As the written calendar sessions take place, new cases can continue to be filed and registered. Procedural documents must be submitted in the usual manner (and within the set deadlines). Bailiffs will continue the serving of documents as usual. As of 9 April it will also be possible to make use of the so-called ‘Safe Mailing’ service of the Judiciary. In this way, (procedural) documents and messages can be exchanged by e-mail.

Judgments and decisions can still be issued, sent and implemented. As already mentioned, decisions are issued in writing as far as possible and no audience is permitted. However, a maximum of three journalists can be given permission to be present. Decisions in cases that are of great public interest will be assessed as to whether live streaming is an option.

Furthermore, whenever possible, judgments will be published on

Specifically, in commercial matters (most commercial disputes between companies, not being cantonal cases), new cases in which the defendant does not appoint a lawyer may be awarded in absentia on a regular basis and a judgment may be issued. If no written documents are submitted at the calendar hearing, the cases will be held for the time limits resulting from the standard procedural rules. If a written statement is received, the proceedings will continue as usual. Therefore, there are no changes in this respect.

For summary proceedings, it has been announced that the normal hearing has been temporarily replaced by a schedule for communication by e-mail. If there are any questions regarding this communication, the judge will organise a so-called ‘conference call’. If the judge considers that an oral hearing is necessary, such a hearing will likely be scheduled once the national measures have been lifted, unless the judge decides that there is an urgent need to schedule a hearing at an earlier stage.

Intellectual property cases will in general not qualify as an ‘urgent matter’ in which hearings need to proceed. The accelerated regime in patent cases at The Hague District Court will remain unaffected, as the exchange and time limits for the exchange and submission of written documents remain unchanged.

For insolvency cases, the following cases are concerned to be urgent: WSNP admission requests, hearings in WSNP cases, coercive agreements, (negative) clean slate hearings, requests for interim termination, substantive verification meetings and requests for conversion.

For housing (rent) cases, no eviction will be ordered until 1 June 2020, unless there are facts that make the case extremely urgent, such as criminal activities and serious nuisance. A request to extend a rental agreement on the basis of the Temporary Act on the Extension of Temporary Rental Agreements is regarded as an urgent matter.

As far as the Central Desks are concerned, it should be noted that these are all closed in all courts and that all procedural steps and activities should be carried out as much as possible per mail/fax, telephone and/or e-mail.

In practice, virtually all procedural steps (including the submission of documents) will be able to proceed as usual. It is important that lawyers and authorised representatives stay in contact with their regular chain partners (such as couriers and bailiffs) in order to find suitable solutions to limit disruptions in proceedings as much as possible. In specific cases, our lawyers and authorised representatives will, of course, always discuss the necessary steps and consequences with all parties involved, including the counterparty.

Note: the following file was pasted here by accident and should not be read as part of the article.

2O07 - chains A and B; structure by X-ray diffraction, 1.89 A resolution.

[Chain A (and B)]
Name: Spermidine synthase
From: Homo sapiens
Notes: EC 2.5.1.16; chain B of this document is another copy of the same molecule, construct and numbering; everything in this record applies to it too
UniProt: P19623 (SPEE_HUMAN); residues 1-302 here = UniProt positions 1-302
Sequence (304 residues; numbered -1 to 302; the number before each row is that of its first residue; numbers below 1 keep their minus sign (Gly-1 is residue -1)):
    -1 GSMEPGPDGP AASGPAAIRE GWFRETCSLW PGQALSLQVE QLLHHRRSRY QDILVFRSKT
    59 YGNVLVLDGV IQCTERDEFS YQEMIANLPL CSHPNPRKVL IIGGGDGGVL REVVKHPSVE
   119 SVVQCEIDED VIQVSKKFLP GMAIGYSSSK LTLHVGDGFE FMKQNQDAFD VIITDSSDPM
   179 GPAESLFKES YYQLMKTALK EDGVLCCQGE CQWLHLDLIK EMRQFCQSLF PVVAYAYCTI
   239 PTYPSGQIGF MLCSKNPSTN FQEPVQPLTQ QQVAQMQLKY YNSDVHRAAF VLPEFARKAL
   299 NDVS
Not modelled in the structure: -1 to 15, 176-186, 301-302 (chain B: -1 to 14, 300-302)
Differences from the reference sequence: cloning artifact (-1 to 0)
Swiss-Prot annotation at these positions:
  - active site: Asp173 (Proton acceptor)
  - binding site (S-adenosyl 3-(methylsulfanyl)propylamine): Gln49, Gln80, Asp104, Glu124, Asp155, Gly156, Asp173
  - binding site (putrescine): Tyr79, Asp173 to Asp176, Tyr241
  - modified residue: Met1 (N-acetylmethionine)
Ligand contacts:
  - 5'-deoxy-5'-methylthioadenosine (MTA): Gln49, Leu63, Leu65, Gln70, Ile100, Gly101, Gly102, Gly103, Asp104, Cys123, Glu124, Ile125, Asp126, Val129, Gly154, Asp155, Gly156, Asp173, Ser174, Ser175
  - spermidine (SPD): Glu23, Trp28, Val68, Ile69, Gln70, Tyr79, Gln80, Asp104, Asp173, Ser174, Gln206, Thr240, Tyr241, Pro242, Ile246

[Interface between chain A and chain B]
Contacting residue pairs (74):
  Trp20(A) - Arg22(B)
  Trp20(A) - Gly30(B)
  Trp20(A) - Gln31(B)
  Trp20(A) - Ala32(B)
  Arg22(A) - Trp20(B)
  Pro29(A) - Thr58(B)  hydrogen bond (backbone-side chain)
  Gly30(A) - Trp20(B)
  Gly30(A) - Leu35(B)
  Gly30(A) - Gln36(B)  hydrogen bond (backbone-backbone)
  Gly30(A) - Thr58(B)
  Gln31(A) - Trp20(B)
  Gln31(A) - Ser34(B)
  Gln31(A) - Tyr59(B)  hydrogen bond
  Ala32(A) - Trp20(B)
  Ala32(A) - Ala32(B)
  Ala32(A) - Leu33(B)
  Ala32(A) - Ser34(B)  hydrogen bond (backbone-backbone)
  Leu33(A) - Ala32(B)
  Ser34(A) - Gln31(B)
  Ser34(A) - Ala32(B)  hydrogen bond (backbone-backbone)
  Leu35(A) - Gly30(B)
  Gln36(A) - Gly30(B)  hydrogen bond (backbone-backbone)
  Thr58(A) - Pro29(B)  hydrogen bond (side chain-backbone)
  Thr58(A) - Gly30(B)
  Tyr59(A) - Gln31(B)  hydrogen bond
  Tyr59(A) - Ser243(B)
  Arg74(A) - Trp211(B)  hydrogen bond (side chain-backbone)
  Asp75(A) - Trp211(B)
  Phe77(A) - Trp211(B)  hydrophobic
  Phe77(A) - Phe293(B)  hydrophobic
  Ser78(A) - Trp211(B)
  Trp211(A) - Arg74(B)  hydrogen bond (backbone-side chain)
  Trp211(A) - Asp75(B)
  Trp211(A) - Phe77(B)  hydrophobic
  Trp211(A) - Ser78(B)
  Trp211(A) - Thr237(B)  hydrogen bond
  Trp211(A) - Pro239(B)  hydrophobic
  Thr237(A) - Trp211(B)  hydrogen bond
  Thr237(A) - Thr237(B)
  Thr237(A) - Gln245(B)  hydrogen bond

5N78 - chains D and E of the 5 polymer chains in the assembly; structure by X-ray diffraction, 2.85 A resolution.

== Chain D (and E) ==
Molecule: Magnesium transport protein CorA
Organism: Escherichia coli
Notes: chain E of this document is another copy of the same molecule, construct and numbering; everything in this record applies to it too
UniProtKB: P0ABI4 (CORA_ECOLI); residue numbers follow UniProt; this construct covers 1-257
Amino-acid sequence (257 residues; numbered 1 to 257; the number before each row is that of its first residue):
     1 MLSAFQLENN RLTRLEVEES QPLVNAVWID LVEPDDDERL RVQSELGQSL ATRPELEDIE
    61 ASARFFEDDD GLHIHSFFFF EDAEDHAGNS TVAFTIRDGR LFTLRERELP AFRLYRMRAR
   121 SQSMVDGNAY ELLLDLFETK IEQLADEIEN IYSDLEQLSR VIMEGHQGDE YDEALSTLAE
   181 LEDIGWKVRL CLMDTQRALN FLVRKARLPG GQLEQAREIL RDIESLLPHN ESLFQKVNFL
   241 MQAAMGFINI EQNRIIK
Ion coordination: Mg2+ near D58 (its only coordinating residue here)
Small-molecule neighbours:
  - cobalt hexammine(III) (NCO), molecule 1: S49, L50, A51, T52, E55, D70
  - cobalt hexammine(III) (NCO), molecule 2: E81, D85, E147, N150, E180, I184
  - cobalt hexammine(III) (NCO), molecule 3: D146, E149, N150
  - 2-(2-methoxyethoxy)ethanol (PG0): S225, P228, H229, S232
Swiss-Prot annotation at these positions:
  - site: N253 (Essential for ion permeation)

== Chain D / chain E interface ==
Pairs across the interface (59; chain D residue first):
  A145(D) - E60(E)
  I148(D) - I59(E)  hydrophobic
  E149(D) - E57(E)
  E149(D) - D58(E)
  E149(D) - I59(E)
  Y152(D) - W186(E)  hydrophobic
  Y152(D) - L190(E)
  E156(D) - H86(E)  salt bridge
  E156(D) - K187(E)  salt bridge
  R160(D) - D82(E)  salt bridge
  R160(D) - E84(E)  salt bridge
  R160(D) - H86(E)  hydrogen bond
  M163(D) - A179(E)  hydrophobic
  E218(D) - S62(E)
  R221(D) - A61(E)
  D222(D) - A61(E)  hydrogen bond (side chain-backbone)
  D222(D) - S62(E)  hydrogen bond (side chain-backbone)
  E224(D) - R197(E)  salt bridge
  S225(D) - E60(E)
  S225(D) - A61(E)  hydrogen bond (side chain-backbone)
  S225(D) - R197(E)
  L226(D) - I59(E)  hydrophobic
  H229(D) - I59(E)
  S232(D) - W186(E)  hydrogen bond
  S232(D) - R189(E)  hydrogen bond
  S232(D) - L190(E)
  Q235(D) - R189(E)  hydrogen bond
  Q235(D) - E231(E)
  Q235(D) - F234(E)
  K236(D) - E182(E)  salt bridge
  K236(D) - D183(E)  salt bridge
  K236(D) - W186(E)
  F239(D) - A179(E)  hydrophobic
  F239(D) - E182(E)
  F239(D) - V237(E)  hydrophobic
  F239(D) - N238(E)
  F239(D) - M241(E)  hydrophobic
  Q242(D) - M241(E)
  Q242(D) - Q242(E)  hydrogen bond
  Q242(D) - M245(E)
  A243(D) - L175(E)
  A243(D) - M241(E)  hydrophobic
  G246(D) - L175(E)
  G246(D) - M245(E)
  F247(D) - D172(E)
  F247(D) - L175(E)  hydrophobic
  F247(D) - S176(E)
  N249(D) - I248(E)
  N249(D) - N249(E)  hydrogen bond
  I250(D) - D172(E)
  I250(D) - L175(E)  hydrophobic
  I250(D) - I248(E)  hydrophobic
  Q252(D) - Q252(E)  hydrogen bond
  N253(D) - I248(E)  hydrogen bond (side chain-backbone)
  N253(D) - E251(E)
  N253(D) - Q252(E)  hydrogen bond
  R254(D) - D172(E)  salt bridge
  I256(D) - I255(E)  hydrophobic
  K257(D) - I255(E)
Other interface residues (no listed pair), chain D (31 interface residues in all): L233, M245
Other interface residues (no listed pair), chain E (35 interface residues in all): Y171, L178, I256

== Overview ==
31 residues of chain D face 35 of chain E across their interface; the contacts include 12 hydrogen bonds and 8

Ongoing mediation cases through courts' mediation offices will be suspended. No new mediation cases will be started for the time being. However, it is possible to apply by e-mail for certain mediation cases in advance. Contact can still be made by telephone, but actual mediation meetings can only be scheduled as soon as the emergency measures have expired.


The Netherlands Arbitration Institute (NAI) has decided - in accordance with the guidelines of the National Institute for Public Health and the Environment (RIVM) and the central government - to remain operational and work remotely at least until 28 April in order to – as the Institute states itself - guarantee the continuity of its services. Sessions and meetings at the NAI have also been rescheduled or postponed and a strong preference is given to purely electronic or telephone communication. If it is necessary for parties to receive judgments by mail, they should inform the NAI in a timely manner.

At the Council of Arbitration for the Construction Sector, all oral proceedings in the period from 17 March to 30 April will be postponed for now to a later date. Written proceedings will continue as usual and new cases can be submitted regularly. Just as with the courts, summary proceedings will only take place in the event of extreme urgency and, where possible, the hearing will be held digitally.

The same operational principles apply to the international arbitration bodies. Important arbitration hearings and conferences are postponed or cancelled, but remote service is still possible.


A lot of disputes are not (yet) brought before a court – parties often try to find an amicable solution first. Especially in disputes or conflicts related to the COVID-19 crisis, parties are asked for their flexibility and - sometimes - to temporarily set legal aspects aside, and an increased appeal to the moral side. The limited accessibility of justice, also in situations where a decision in summary proceedings is normally made within a few weeks, forces parties and their legal advisors to be creative. This may lead to commercial relationships that may continue for many more years.

This article should not be used as legal or practical advice. The COVID-19 situation changes from day to day and requires tailor-made solutions. We aim to provide regularly updated content during this uncertain period on our dedicated COVID-19 In Focus page. For any specific situations, please feel free to contact us, so that we can provide you with our further advice.

Last Reviewed: 6 April 2020